She made her mark

Give TCU’s cofounders credit where due, but without Rachel Lynn DeSpain, the University might never have begun.

She made her mark

Give TCU’s cofounders credit where due, but without Rachel Lynn DeSpain, the University might never have begun.

Fifty-six-year-old widow Rachel Lynn DeSpain climbed from the buckboard at Pecan Point and set her first footprint on Mexican Texas soil in January of 1836.

The mother of nine carried her grief in silence “to the Lord.” She had buried a daughter beside the trail, victim of snakebite. Anticipation of joining her sister and another daughter and son kept her headed west.

Another son — the namesake of Rachel’s father, Benjamin Linn, a Revolutionary War scout, Indian fighter and longbow-hunter turned preacher — led the 156-member wagon train. Davy Crockett had pointed them west from Alabama, but left early, fearful he would miss the fight brewing between Texas and Mexico. Crockett was impatient with this “church on horseback,” a community of Christians descended from French Huguenots.

They did not travel on the Sabbath. Benjamin Linn DeSpain, a preacher like his grandfather, practiced what Rachel had instilled. They worshipped God on Sundays. Shaking dust from her apron, Rachel suggested they “celebrate the Lord.”

An oak stump draped with a buffalo hide served for a pulpit. Setting up the large white tents, their homes for winter, could wait. Hunters supplied game, and Rachel supervised meals at the communal fire. After supper she would sit on a barrel, tap her feet and clap to “happy tunes that make me feel good.” Her warm, ringing laughter thawed Texas’ wet and bitter winter.

By March though, a chill pervaded. A rider brought word of her son Randolph’s death at the massacre at Goliad. By late spring when lush green prairie grass along the Jonesborough bluff rose “saddle skirt” high, the Texians had won at San Jacinto. Rachel buried her grief. Her family turned south. Near Nacogdoches, she and her youngest, Hettie, 12, moved into a log house.

The Republic of Texas granted Rachel her headright, 1280 acres, in 1838. She made her “mark” on the deed with an “X” because, she said, “Us girls didn’t go to school; boys did during winter. Our chores, cooking, cleaning, spinning went on all year.”

She would be the last woman in the DeSpain family left out of schooling. “We raise the little onesÉwe need to teach them right,” she said, and that meant reading, writing, ciphering, understanding the “Lord’s word so we know how to conduct our lives.”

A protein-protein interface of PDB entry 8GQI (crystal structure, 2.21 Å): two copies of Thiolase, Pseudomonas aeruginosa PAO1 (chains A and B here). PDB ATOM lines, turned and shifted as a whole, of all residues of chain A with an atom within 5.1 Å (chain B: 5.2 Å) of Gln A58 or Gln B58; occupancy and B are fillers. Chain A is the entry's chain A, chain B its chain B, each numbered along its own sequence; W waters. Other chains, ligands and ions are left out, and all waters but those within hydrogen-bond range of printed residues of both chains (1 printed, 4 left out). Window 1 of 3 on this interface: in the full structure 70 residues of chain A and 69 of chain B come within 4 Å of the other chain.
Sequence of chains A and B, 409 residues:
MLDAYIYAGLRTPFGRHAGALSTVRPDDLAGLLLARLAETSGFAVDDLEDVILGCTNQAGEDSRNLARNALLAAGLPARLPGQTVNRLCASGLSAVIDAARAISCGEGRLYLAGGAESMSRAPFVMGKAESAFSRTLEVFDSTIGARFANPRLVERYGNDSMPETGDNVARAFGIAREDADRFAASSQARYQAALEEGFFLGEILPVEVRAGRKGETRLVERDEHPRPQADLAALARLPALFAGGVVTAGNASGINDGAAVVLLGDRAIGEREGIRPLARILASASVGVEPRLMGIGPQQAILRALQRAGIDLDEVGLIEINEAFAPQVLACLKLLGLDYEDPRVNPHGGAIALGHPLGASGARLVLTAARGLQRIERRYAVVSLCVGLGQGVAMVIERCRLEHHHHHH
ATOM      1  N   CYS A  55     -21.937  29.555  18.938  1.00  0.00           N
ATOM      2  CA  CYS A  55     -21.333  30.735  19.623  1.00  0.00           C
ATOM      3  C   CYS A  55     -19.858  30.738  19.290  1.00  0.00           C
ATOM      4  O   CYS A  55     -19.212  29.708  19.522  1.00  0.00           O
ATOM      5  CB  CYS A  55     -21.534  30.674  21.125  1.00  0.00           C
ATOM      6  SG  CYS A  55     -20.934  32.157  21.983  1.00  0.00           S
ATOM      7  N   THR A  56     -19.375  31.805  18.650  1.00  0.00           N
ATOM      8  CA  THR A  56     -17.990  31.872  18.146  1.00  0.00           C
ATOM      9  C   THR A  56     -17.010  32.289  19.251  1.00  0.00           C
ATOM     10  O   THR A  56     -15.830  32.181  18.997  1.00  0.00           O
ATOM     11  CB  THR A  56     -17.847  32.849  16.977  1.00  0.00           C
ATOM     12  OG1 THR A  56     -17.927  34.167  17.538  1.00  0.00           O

Candles in the window, lanterns glowing, pine smoke curling from the chimney and a well-laden table beckoned family, friends and sojourners, especially circuit-riding preachers. After dinner, Hettie played the piano and sang while Rachel rocked in rhythm with the hymns.

One day, a traveler on his way east stopped in. He acquired office space and a room from Rachel and enjoyed her hospitality. But it was Hettie’s beauty, music and challenging mind that altered Joseph Addison Clark’s plans. He and Esther “Hettie” DeSpain married in 1842.

Enchanted by the good nature and laughter in Rachel’s home, his skeptic’s view of religion was challenged by Rachel’s practices of kindness and acceptance. Joe Clark studied and was baptized, attracted to the faith by his mother-in-law, her home a center for this band of Christians.

When he and Hettie moved on, Rachel moved with them. Over the years, she gathered more land. She received 960 acres, Randolph’s “bounty” for serving the Republic of Texas, and when a “good deal” was offered, she sold and bought more, making her “mark” once more. By the time Texas was a state, she owned parcels in Grayson, Fannin and Hopkins counties. Impressed with Joe Clark and his “newspapering,”

Rachel loved and respected him. She wanted Hettie to “keep up,” so she tended their toddlers, Addison and Randolph, while Hettie went east to seminary. Coming home the next year, Hettie advertised in the newspaper as a “femme seule” (a woman declaring herself legally responsible for her business matters), bought a piano and began a seminary for girls in Palestine.

Years later, Randolph wrote of his family: “blessed with a mother and a grandmotherÉ Esther and Rachel, and the unfeigned faith that dwelt in themÉlearned that God is an ever-loving FatherÉthe world and all things, even the commonplaceÉbelong to HimÉpeople must be about the Father’s work.”

Horse trader, homemaker, independent woman of strong and joyful faith, shy on education but not of common sense, Rachel and her footprints led from the Red River to the Sabine and Trinity rivers. Her legacy included love, joy, faith, a zeal for education and land that would be brokered to begin a coed school in 1873.

Rachel did not live to hold her great grandson, AddRan Clark, for whom TCU was first named — AddRan Male and Female College. Rachel’s spunk fell to numerous DeSpains who pioneered, “preached and taught.”

All of the women descended from Rachel have been educated well, although I am the first of the DeSpain line — a great, great, great granddaughter — to attend TCU.

Carmen Goldthwaite is a Fort Worth freelance writer. Her essay about Rachel Lynn DeSpain, she said, comes from “a wealth of family stories from a strong oral tradition, diaries, family Bibles and letters.” Additional sources include: genealogical tracts of the DeSpain Log, Reminiscences of Randolph Clark; Thank God We Made It, by Joseph L. Clark; Colby D. Hall’s A Fruitful Huguenot Strain through the DeSpain Family; Albert B. Shankland’s Benjamin Linn, Indian Fighter-Hunter-Scout-Preacher; H.L. Waldrop’s Wagons and Wit; Anglo-American Activities in Northeast Texas, 1803-1845 by Rex Strickland; Heroes of the Saddlebags by Jesse G. Smith; land records from the original Red River County and Nacogdoches County courthouses, military records and state archives.